The federal Fifth Circuit Court of Appeals has stayed the execution of Robert Campbell, a convicted murderer who was to be lethally injected tonight in Texas. Campbell's attorneys argue that he is ineligible for the death penalty because he suffers from mental retardation. The Supreme Court ruled in 2002 that executing mentally retarded individuals is a cruel/unusual punishment.
Campbell has been on death row since 1992, and his attorneys say that, just in the past several months, they have discovered three intelligence tests dating back to Campbell's childhood—and previously known to the state of Texas but never disclosed to Campbell or his representatives —that indicated he qualified as mentally retarded. Per the Fifth Circuit decision:
The evidence in the record before us is more than sufficient to satisfy Campbell’s burden of making out a prima facie showing of intellectual disability sufficient to warrant a successive habeas petition...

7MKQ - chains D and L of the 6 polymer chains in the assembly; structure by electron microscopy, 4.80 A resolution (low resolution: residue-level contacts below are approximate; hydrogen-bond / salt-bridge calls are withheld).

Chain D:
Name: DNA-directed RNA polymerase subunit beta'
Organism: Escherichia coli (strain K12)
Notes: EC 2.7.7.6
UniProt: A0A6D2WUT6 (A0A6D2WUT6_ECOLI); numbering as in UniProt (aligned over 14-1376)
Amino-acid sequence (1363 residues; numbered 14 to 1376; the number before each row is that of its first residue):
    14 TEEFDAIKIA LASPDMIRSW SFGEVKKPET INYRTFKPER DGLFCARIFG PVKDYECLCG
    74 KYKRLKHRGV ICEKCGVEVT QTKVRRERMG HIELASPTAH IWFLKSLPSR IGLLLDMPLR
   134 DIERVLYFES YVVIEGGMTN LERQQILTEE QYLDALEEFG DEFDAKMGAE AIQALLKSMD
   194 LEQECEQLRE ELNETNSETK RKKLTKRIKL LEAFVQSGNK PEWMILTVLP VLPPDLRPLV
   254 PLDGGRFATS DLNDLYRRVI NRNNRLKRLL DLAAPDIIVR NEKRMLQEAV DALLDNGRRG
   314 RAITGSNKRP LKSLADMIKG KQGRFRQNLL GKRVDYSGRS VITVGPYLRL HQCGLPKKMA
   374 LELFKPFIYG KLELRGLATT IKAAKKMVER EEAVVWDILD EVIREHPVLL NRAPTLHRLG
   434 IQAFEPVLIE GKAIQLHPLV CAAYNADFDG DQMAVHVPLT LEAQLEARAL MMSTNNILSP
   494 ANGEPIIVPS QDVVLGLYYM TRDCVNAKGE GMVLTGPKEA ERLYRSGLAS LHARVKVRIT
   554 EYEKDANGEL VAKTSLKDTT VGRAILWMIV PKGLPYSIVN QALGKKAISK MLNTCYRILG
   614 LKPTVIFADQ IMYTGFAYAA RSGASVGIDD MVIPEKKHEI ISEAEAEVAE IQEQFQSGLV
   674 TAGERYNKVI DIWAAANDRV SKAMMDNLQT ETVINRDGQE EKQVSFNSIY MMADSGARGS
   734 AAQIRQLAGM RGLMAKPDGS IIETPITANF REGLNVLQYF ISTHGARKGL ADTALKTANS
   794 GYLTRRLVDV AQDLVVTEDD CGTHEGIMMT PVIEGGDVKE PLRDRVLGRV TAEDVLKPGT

The evidence presented by Campbell at this stage indicates that, in 2003, the District Attorney’s office had in its possession evidence reflecting Campbell’s IQ score of 68, yet the State opposed Campbell’s 2003 motion to authorize a successive habeas claim based on Atkins on the basis that the “sparse” school records failed to establish intellectual disability.
The Court of Appeals stayed tonight's scheduled execution because they believe that Campbell has a chance to ultimately succeed in having his sentence changed to life in prison, though the court was careful to note that the state of Texas still has the right to respond to the new evidence presented by Campbell's team.
We reiterate, of course, that the evidence in the record before us has not been subjected to the rigors of the adversarial process and it may ultimately appear differently than it does now.
Campbell would have been the first inmate executed in the United States since the controversial and prolonged killing of Clayon Lockett in Oklahoma last month. The Fifth Circuit rarely stays executions; yesterday it denied a different Campbell appeal that argued he should not be executed because Texas had not disclosed the source of the pentobarbitol that was to be used to kill him.